A Precision Ag Data Management Workshop is scheduled for July 28 and July 29, 2016 at the UK Research and Education Center in Princeton, Kentucky. Dr. Joe Luck at Nebraska is coordinating the workshop. Other speakers include Dr. Mike Sama and Dr. Josh McGrath (both at the University of Kentucky
Topics include crop canopy sensor technologies, converting soil test algorithms to prescriptions, UAV applications in agriculture, setting up on farm research using SMS software, analyzing yield data with as-applied planter data and on-farm research for soil nutrients (P & K)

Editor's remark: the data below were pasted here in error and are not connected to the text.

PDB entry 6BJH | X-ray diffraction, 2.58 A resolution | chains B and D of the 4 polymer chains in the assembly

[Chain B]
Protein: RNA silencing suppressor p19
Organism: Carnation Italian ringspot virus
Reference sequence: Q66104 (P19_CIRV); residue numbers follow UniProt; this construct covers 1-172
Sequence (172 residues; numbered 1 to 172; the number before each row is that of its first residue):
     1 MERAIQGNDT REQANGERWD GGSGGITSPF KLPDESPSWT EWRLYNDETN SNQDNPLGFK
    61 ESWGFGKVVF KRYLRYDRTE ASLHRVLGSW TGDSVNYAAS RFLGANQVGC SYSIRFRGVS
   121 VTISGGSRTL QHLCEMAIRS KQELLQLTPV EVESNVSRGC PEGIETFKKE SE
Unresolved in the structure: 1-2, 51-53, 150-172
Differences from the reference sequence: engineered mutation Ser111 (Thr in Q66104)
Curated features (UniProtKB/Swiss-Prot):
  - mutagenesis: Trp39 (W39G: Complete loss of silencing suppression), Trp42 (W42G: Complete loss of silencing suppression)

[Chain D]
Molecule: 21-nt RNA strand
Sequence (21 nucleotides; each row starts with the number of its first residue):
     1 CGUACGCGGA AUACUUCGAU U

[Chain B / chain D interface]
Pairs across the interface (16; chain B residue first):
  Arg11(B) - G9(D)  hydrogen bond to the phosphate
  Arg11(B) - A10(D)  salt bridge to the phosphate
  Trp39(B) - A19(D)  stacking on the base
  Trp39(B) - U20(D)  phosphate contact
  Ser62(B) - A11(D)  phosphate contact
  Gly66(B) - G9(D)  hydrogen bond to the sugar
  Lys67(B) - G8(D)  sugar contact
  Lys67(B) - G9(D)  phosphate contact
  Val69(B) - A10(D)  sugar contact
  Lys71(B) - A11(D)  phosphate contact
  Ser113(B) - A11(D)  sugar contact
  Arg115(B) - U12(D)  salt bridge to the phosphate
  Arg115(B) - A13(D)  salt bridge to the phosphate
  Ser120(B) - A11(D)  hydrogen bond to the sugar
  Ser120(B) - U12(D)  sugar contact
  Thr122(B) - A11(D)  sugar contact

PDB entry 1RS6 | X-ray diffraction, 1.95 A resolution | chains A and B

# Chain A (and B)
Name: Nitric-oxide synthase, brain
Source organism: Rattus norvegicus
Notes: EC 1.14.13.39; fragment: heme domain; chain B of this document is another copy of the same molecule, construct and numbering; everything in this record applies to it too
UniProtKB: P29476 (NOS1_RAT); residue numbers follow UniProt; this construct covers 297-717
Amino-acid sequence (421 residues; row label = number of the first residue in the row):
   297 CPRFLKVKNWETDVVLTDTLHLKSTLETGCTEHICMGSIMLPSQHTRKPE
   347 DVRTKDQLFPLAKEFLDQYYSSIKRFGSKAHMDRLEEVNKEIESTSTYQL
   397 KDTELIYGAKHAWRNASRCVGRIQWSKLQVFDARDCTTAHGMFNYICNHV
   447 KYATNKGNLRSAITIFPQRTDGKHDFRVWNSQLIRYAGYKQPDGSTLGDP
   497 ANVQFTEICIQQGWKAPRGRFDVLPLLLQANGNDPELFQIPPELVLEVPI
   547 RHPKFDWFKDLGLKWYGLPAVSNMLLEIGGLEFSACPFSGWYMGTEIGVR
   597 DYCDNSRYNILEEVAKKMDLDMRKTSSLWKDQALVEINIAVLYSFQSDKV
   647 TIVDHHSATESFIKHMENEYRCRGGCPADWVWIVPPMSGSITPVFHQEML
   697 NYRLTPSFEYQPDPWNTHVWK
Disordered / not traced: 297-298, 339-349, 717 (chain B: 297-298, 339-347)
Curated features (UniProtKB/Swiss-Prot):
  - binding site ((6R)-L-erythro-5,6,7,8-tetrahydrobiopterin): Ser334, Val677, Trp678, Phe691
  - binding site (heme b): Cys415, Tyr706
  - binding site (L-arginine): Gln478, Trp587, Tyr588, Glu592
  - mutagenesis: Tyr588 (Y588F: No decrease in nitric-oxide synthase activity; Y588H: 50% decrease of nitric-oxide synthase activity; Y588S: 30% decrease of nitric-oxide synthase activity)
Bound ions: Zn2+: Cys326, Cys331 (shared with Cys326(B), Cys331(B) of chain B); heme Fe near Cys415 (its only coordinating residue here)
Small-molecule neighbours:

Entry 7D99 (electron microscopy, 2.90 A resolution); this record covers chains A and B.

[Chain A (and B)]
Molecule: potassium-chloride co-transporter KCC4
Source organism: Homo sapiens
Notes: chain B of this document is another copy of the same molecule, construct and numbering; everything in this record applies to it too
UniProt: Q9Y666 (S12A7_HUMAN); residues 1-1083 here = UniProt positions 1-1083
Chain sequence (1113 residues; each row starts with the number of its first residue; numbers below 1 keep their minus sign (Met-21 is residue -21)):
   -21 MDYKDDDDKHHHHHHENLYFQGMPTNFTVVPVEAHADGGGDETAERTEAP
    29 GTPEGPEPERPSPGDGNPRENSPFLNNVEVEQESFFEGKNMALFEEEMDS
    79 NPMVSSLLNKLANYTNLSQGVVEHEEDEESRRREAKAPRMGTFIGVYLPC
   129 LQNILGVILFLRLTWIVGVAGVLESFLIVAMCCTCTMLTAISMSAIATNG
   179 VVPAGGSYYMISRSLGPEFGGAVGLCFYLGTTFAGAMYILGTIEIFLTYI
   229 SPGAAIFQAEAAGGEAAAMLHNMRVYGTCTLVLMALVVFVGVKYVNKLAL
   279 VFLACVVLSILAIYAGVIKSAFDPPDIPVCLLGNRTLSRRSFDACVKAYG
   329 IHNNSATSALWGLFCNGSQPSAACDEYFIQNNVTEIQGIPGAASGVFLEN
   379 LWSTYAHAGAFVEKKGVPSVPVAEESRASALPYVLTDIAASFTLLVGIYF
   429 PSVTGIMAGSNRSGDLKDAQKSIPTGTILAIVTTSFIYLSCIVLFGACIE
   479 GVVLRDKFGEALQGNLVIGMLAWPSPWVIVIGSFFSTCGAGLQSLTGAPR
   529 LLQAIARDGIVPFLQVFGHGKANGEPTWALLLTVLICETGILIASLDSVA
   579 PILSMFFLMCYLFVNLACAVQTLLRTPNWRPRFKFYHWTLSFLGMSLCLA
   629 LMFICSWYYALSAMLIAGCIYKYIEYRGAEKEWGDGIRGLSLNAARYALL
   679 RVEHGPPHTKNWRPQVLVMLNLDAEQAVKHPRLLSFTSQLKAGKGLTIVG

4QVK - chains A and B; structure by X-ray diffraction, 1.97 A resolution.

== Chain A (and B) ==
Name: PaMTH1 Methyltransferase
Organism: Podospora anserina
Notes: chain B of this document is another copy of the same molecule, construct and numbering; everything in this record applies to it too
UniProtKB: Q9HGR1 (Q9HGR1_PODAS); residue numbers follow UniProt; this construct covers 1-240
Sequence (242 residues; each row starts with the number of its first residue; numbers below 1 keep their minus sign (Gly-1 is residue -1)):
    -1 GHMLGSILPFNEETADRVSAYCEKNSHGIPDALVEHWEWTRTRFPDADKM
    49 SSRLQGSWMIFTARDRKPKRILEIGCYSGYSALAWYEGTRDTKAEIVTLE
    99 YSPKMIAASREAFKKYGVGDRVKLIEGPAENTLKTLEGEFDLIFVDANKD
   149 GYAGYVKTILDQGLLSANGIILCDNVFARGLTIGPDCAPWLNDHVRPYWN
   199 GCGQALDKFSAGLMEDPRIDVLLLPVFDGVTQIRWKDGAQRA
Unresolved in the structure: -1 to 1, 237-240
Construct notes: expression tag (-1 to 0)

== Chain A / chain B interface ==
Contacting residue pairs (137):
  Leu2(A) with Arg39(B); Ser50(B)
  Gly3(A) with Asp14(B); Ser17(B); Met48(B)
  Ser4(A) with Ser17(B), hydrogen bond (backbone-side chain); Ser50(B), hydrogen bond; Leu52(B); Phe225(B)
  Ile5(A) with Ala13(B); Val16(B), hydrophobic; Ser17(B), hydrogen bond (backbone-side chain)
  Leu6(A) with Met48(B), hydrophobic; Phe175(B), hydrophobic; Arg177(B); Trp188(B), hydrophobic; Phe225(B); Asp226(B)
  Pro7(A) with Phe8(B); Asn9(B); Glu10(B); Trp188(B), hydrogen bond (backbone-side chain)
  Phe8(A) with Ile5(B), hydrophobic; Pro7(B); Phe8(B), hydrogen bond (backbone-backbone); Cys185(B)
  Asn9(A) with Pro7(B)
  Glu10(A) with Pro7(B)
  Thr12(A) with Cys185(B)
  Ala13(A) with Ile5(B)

The workshop is sponsored by the Kentucky Corn Growers, Kentucky Soybean Board and the Kentucky Small Grain Growers Association.
The workshop is scheduled to begin in the afternoon following the Corn, Soybean and Tobacco Field Day.

RSVP to Adam Andrews ( or 502-974-1121

Friday, July 8, 2016

Flooded Corn and Chance for Survival

Chad Lee, Extension Agronomist, University of Kentucky

Flooded corn, Butler County, KY.
Image taken July 8, 2016
by Greg Drake,
ANR Extension Agent
Reports of flooded corn are coming in from around Kentucky. Corn survival is dependent on the crop stage, the depth of flooding, the duration of flooding and the soil type in the field as well as other factors. The following are some key points to corn survival after flooding.

Complete Submersion: A Short Window